Response to Honour Means My martial art teacher used to teach me to obey every single command he gave, which I thought was respect, but after further inspection I realized this is pride and a false sense of honor. Taken to the extreme, if someone orders you to kill a Jew as senior officers did in the concentration camps, would you do it, simply because it is an order from an authority? Honour does not mean to obey everything everyone tells you. Honour means to listen, to try to understand, and to respect others opinions as having value, even if they are not your own. You do not need to believe or listen to what everyone says, including parents, we all have our own will and parents can be wrong. Some parents insults their kids, a kid does not need to listen to that. It is honorable though to try to listen to them to try and gain insight from their words, in the end we need to honor ourselves and think for ourselves, isn't this the same honour you would want others to have as well, to think for themselves. Reply

Yoheved Sherman Oaks, CA November 20, 2011

Child Abuse by the parents I'm quite aware and respect the laws of the Torah when it comes to the honor and respect of the ones that gave you life however, what defines a "mother and father" Anyone can conceive a child (unfortunately). What about the innocent children who were abused, neglected, and betrayed by the very ones that the Torah says to respect? The ones the children originally trusted for safety and love, and never got? This law is so misused and especially manipulated by the abusers themselves. Reply

Rabbi Zalman Nelson Tsfat, Israel October 6, 2011

Honoring an abusive parent Honoring parents in your situation is way down the list, far after taking care of yourself and ensuring you have the wellbeing and security your parents were supposed to provide but didn't.

Start with this article and let me know what questions or support you need.
Reply

Daniel Legum September 20, 2011

They are not worthy of honor under jewish law, look despite your parents, feeling like you wish you where not born is something where you should probably get therapy for. But I have one tip: there is much more to your life then your abusive parent, try to find stuff you enjoy doing. Reply

Anonymous NY, USA September 19, 2011

Honor your parents?? How can I honor an abusive parent? Can someone please explain it to me? I wish I wasn't born. Reply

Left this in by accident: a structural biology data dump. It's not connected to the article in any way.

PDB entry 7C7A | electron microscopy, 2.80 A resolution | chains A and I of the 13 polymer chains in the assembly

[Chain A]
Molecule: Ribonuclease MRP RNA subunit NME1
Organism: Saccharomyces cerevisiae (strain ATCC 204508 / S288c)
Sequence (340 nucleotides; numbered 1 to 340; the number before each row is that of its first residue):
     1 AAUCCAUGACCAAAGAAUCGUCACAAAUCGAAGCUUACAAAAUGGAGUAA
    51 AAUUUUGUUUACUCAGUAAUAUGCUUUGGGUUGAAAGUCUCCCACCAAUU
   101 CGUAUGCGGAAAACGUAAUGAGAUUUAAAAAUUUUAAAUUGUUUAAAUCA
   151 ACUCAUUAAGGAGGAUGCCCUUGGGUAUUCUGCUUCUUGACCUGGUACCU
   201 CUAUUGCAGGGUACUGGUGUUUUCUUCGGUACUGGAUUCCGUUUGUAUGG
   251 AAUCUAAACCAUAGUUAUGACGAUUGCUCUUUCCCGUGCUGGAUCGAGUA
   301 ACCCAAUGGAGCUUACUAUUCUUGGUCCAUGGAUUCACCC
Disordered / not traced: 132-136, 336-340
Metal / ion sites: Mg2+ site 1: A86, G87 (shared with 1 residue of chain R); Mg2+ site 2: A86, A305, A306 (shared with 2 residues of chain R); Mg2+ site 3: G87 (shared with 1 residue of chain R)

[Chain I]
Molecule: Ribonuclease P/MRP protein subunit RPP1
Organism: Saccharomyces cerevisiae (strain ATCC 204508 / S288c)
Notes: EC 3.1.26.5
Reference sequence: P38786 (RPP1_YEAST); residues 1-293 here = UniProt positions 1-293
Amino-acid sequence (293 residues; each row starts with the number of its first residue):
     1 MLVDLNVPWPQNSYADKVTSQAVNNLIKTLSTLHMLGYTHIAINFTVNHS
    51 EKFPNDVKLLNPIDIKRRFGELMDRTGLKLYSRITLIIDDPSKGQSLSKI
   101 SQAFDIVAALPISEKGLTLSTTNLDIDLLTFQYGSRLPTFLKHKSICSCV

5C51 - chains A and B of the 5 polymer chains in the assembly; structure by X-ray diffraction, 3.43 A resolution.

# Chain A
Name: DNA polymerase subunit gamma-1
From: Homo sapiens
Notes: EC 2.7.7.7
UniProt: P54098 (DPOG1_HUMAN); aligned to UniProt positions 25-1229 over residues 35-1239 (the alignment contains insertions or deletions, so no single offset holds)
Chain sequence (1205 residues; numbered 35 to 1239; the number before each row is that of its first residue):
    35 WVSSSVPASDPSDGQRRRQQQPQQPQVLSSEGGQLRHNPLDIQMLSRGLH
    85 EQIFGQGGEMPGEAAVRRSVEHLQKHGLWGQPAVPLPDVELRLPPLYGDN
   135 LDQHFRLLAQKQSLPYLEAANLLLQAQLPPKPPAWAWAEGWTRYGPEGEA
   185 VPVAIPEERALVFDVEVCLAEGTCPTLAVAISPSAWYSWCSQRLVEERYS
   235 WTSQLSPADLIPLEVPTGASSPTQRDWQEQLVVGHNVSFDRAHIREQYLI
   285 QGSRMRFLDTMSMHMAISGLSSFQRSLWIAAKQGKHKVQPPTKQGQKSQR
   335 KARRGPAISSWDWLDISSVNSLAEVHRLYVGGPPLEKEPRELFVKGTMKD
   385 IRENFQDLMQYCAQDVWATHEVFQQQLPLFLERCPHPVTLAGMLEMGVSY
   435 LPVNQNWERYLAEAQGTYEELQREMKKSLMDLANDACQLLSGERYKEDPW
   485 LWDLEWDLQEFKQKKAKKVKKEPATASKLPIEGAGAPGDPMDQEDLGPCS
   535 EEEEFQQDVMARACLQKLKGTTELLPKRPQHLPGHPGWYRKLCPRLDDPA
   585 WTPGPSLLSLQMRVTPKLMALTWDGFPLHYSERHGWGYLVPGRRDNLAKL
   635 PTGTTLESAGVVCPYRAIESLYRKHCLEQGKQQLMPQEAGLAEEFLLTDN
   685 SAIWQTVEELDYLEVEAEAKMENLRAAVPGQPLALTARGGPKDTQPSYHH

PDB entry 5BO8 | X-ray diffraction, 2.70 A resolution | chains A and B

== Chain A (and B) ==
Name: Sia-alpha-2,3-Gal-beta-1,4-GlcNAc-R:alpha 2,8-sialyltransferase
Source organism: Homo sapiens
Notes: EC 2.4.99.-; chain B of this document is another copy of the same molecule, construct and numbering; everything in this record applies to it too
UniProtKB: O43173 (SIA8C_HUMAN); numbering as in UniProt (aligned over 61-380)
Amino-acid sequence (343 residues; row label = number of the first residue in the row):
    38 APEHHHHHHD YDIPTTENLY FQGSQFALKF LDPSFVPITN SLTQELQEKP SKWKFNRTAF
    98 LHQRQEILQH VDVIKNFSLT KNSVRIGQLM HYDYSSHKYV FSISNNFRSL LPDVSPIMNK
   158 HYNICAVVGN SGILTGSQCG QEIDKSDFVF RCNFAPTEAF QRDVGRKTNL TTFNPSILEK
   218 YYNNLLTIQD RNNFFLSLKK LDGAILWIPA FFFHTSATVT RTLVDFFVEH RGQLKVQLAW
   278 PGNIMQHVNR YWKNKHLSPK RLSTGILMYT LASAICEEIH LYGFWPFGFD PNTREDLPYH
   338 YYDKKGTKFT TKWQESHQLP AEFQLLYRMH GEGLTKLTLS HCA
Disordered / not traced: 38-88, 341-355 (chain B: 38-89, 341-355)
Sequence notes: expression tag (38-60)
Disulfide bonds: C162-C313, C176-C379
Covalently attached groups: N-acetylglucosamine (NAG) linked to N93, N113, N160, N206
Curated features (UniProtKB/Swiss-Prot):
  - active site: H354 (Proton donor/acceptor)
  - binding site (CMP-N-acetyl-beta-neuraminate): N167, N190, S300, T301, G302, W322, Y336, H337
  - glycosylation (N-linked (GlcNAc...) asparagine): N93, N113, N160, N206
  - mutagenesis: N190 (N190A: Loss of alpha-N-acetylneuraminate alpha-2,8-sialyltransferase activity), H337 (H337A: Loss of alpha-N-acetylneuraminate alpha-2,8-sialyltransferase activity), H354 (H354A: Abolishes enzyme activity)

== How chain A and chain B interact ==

Anonymous meriden, ct December 14, 2010

honor what about parents that have done ill to us through abuse......They were the victims of abuse also,and as a result, they continued a cycle of abuse that i'm trying to break through prayer and counseling.... Reply

Joseph Budapest, Hungary February 5, 2010

hierarchy of loyalities I think, that this commandment should not be interpreted as the first and only one and its fulfiling must be harmony with all the 613. Of course, the parents are G-d's vessels to become a living human being, but every parent (being not the Creator, but His vessel) has responsibilities toward his or her kid, too. Our first loyalty is to G-d, second to our spouse, third to our children and then, fourth to our parents, etc.. So, we shall do according to these loyalties. We are humans and not machines, our life, our capabilities and means are limited. But we have free choice to do well, if we have freedom. If our parents take away the freedom granted by G-d to us, what will remain our humanity? Reply

Melodi Duncanville November 23, 2009

Honour means... I am wrestling with a tough decision involving my father and mother. They have given me council, but do not know the full situation. I have been raised to believe honor means obey every suggestion, but after some study on my own it seems like it means something more along the lines of revere, respect, value. I am torn between what I know is right, and what they are telling me to do. Reply

joanna manchester, england September 24, 2009

honour I shall post this on the back of my daughters door hoping she will read this. Reply

Anonymous April 4, 2009

Honoring Parents This topic is very helpful. I would like to see something done for the children to understand. Reply

Anonymous Tustin, Ca December 22, 2008

Honoring Thy Father and Mother I believe to honor they Father and Mother means to know they Father and Mother.

I have wrestled with how people are to honor their parents when the parents performed the most horrific actions against their children.

I believe you should learn about your parents and come to know your parents, and know your parents’ parents, and on and on. Know your family history, your family tree. Learn how your ancestors treated one another. Learn how they lived and what was happening in the world during their lifetime.

By doing this you will know how, and come to understand why, your parents behave as they do. By understanding them, you may come to forgive them.

Ultimately, what greater gift of honor could you give your parents than understanding them and knowing them.

Know your parents, know where you have come from, and you know yourself… honor. Reply

mordecai August 27, 2008

Deut. 31;8 katee;

Thank you for your kind thoughts. Interesting that you should suggest Deut. 31:8 which states that G-D will not forsake me. One of my favorite Psalms is 22 which asks why G-D has forsaken me.

This of course is followed by the famous 23rd Psalm which seems to me to be strategically juxtapositioned after the somewhat harsh 22nd Psalm. Thus succor follows the storm.

I pray each day but not with the "joy" of the Chassidim but with the crying that Isaac Luria felt was indispensible.

In any case I am a work in progress neither holier than thou nor self-deprecating. Reply

Katee August 25, 2008

Difficulty of this commandment Mordecai... Quote: "Honor thy father and Mother." I feel lilke I am losing my mind as a consequence of the dysfunctionality of my father and mother."

I have felt that way my self - my mother has serious mental illnesses and my dad had luekimia for almost 3 yrs.

My greatest comfort usually comes from the Psalms but the one that gives me the most even to this day is from Deuteronomy 31:8.

Shalom, my brother! You have a sister who is praying for you. Reply